The development of low-cost powerful microprocessors coupled with artificial intelligence technologies have resulted in the so-called smart or intelligent technologies being implemented in devices that have everyday use. Smart phones represent but one category.
These devices connect us to not only people but to immense sources of information and knowledge; in addition to serving as a digital personal assistant (PDA). So having all these resources, literally at our command, do they make us more intelligent, creative and productive?
In considering this issue, the case of "open book" exams might provide a clue. Most academics will tell you that students generally do not do better in open book exams unless it is a multiple choice test or one of regurgitation. Why? Because knowledge does not equate to intelligence. The understanding and skilful application of knowledge to solve a problem would qualify.
So whilst the smart phone does put at our disposal a tremendous amount of information, we still need to use it effectively. In fact, there is emerging evidence that smart technologies might be having the opposite effect: making us think less and copy or plagiarise more.
Before the advent of the electronic calculator, arithmetic and mental arithmetic to be more specific, was taught to all. Singing of the two-times and three-times tables etc has been criticised as a mindless activity. But provided that one sang it enough times, it became embedded in our mental framework and this provided a frame of reference and a reality check.
One would know reflexively, for example, that seven times seven is 49. As an example, when doing or checking calculations on the bill in the mall or market, either mentally or with a calculator, you can "sense" when the numbers do not tally. It is amazing, at least to the dinosaurs schooled in mental arithmetic, that students now have no conception whatsoever when they arrive at ridiculously wrong numbers at the end of the calculations. So being endowed with a high-speed computing device does not necessarily make us more numerate. It certainly makes us more dependent and less analytical. Analysis and critical examination of data are fundamental to intelligence.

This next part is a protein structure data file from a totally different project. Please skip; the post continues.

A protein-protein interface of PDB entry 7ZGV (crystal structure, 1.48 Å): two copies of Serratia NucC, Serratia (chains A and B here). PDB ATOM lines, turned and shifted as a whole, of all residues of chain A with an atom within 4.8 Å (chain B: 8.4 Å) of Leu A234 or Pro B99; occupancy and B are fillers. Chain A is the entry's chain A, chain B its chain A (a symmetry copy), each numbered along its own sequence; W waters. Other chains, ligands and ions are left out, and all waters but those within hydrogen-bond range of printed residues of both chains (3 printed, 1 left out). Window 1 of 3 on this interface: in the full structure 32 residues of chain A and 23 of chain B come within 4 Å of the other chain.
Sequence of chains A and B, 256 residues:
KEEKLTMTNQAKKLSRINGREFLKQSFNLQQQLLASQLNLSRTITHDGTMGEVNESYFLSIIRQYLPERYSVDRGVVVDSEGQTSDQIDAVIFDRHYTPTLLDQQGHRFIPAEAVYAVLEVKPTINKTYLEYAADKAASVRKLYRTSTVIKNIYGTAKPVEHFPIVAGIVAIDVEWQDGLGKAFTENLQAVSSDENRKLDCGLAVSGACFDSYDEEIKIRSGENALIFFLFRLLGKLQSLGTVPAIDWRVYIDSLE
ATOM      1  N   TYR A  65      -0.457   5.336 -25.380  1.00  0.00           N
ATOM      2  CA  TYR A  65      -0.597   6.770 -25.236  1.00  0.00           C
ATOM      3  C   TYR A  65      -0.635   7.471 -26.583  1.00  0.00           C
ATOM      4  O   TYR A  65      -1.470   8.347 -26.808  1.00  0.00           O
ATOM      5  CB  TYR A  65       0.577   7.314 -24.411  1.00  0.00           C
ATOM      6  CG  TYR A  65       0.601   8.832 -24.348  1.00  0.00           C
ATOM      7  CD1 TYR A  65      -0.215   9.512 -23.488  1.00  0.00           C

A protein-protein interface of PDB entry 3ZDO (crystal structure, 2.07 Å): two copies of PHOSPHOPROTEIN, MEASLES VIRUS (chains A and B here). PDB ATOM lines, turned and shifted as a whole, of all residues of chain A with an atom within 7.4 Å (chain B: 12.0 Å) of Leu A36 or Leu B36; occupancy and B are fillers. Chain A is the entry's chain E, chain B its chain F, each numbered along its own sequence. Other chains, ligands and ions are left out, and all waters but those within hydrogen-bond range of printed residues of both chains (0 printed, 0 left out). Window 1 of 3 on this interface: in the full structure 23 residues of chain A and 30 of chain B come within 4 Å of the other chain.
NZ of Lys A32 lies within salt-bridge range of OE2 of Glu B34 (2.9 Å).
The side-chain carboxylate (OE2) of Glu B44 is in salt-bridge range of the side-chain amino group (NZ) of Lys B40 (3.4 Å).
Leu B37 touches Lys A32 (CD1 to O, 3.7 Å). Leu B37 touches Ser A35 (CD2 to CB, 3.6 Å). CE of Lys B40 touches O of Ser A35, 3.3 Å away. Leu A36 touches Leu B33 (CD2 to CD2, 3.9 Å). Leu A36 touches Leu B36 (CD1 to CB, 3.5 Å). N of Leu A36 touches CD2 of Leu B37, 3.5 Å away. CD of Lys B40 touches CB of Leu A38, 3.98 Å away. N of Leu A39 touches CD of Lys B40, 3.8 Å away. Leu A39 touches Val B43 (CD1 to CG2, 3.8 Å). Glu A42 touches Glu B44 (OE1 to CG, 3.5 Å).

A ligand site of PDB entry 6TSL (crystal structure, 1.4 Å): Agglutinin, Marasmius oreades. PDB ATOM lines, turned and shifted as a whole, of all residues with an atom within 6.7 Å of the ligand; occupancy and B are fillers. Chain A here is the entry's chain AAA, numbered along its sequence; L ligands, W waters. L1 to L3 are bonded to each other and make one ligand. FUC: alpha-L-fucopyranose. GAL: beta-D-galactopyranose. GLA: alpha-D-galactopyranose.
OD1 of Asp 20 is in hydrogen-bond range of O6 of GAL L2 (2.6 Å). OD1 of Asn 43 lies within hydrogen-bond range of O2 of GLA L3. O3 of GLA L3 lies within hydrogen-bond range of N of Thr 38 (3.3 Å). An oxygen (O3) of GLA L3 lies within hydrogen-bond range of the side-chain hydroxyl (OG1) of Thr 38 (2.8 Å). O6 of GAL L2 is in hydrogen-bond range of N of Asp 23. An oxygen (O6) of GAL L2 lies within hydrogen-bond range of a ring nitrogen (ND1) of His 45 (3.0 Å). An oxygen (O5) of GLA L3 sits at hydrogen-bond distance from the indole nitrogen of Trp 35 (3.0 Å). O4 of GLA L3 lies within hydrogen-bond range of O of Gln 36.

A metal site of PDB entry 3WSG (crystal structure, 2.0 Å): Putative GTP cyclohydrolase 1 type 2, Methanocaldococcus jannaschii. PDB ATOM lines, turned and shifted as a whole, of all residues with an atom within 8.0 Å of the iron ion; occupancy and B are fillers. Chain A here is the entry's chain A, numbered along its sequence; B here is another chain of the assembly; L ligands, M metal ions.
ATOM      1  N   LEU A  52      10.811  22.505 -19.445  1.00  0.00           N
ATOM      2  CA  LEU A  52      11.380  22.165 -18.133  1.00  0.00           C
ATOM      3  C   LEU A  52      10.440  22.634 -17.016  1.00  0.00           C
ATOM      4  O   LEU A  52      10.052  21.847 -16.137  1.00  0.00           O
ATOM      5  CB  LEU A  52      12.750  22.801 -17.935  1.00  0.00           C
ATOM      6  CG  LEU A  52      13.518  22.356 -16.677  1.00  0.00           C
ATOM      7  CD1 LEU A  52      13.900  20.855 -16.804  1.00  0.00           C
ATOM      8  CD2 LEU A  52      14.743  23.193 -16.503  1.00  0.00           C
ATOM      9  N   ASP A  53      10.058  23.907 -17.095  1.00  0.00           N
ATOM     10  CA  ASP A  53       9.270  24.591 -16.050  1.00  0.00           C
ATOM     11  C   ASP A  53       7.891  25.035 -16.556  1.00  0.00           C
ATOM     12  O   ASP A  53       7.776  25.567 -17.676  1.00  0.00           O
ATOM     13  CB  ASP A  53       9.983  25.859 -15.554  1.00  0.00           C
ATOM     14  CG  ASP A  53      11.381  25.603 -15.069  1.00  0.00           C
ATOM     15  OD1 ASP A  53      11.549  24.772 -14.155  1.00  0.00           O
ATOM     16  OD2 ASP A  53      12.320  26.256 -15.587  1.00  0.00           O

Smart technology can be effectively used by intelligent people to make them more effective but it does not endow intelligence. Maybe this would partially explain why, despite the enormous expense expended in all forms of education and the ubiquitous nature of computers in T&T, our productivity is still so low.
Maybe the thinking is that by "throwing" computers and degrees to one and all, we would produce a hard-working, intelligent workforce. This approach is typically Trini: spend the problem away. When would we learn that it does not work?
Computer-based technologies can be extremely distracting and hence may serve to reduce productivity instead of enhancing it. Many studies have shown that workers spend an inordinate amount of time either surfing the Net or checking and replying to e-mails. With enhanced connectivity, speed, rise of social and entertainment media, students and workers now spend less time on reflection, which is reflected in the ability to critically think and analyse.
It is noted in several studies that students now have drastically reduced attention spans. This naturally progresses to the work place. So individuals constantly flit from the task at hand to check their e-mail inbox or to text messages or get an update on cricket/football scores or their Facebook page or read and send group messages. It is estimated that, in some workplaces, this consumes two to near four hours daily.
Smart technologies can be a boon or a bane; it is up to the individual. In the national or societal context, guidelines and policies should be developed and instituted. It is both essential and critical that policymakers in the education sector understand clearly that technology serves as a tool or a partner at best and is more effective in hands of analytic and creative individuals. Above all, emphasis must be placed on learning, analysis and reflection if we are to use these technologies to create and innovate.